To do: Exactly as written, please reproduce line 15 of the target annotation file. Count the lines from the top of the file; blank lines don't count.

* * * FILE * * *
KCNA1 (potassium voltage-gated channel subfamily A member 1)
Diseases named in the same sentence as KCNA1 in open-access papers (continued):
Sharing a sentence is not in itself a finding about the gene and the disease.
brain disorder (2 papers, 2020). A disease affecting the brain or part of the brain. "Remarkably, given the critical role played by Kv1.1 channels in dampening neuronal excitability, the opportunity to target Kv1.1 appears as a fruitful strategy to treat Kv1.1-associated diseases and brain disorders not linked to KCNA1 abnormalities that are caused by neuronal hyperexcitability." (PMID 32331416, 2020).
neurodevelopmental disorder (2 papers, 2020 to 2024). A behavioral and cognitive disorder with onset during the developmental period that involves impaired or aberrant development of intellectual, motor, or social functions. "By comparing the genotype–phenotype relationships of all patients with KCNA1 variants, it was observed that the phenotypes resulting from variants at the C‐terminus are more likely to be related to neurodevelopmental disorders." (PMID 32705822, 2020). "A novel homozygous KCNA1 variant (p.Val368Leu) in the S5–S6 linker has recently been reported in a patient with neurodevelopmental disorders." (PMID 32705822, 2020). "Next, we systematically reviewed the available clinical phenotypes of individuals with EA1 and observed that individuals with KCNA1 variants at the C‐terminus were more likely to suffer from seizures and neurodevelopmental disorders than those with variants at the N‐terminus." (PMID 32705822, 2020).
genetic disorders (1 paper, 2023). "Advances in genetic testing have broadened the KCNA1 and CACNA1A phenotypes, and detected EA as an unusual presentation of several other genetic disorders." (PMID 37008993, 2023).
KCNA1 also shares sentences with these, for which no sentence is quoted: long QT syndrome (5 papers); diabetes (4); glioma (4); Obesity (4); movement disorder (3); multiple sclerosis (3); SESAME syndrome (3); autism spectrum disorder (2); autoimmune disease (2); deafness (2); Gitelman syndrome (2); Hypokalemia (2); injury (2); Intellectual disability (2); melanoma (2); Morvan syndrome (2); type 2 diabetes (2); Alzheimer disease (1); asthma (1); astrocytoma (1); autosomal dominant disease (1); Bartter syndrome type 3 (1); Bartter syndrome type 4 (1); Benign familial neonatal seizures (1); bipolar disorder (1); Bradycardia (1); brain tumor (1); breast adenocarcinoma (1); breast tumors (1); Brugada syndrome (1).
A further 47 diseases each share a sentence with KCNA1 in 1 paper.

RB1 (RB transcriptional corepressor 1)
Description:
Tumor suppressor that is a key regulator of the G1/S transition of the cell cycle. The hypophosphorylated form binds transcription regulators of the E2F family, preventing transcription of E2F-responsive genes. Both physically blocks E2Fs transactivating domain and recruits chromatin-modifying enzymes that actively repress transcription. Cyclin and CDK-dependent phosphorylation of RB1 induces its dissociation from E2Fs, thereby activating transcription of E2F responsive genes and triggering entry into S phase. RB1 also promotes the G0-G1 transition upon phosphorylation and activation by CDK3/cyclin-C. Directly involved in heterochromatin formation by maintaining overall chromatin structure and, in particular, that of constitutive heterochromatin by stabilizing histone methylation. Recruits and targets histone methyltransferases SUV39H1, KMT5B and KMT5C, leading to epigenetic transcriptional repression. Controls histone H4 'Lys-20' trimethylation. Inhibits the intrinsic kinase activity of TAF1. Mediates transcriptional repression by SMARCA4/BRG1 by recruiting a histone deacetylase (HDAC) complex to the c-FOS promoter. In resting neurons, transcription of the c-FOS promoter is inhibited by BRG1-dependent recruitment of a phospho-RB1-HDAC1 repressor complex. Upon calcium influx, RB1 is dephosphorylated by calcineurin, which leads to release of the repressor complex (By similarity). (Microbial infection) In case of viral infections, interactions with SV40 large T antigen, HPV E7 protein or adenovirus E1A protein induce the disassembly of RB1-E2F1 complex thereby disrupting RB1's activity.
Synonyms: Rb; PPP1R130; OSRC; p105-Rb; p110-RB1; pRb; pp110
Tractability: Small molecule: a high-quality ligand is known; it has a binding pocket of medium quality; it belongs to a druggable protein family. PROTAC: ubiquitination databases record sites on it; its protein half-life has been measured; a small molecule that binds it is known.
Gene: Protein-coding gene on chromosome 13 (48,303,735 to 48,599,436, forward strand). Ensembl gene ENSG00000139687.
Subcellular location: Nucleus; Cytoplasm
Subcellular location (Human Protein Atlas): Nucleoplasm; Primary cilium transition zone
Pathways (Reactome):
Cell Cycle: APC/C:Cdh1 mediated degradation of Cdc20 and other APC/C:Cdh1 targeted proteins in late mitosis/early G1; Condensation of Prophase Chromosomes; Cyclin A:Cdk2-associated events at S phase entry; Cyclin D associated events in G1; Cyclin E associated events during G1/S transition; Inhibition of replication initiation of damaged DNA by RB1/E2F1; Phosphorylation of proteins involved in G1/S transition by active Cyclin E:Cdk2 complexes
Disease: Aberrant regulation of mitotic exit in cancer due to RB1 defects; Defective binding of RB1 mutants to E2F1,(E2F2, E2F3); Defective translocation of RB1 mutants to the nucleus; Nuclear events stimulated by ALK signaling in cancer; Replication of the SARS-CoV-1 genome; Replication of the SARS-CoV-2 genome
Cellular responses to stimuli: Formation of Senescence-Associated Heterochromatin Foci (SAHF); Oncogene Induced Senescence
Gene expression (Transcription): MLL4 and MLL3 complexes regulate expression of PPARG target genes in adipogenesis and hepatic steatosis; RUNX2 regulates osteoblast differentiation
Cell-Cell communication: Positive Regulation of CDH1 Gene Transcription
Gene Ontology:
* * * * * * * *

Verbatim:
Subcellular location: Nucleus; Cytoplasm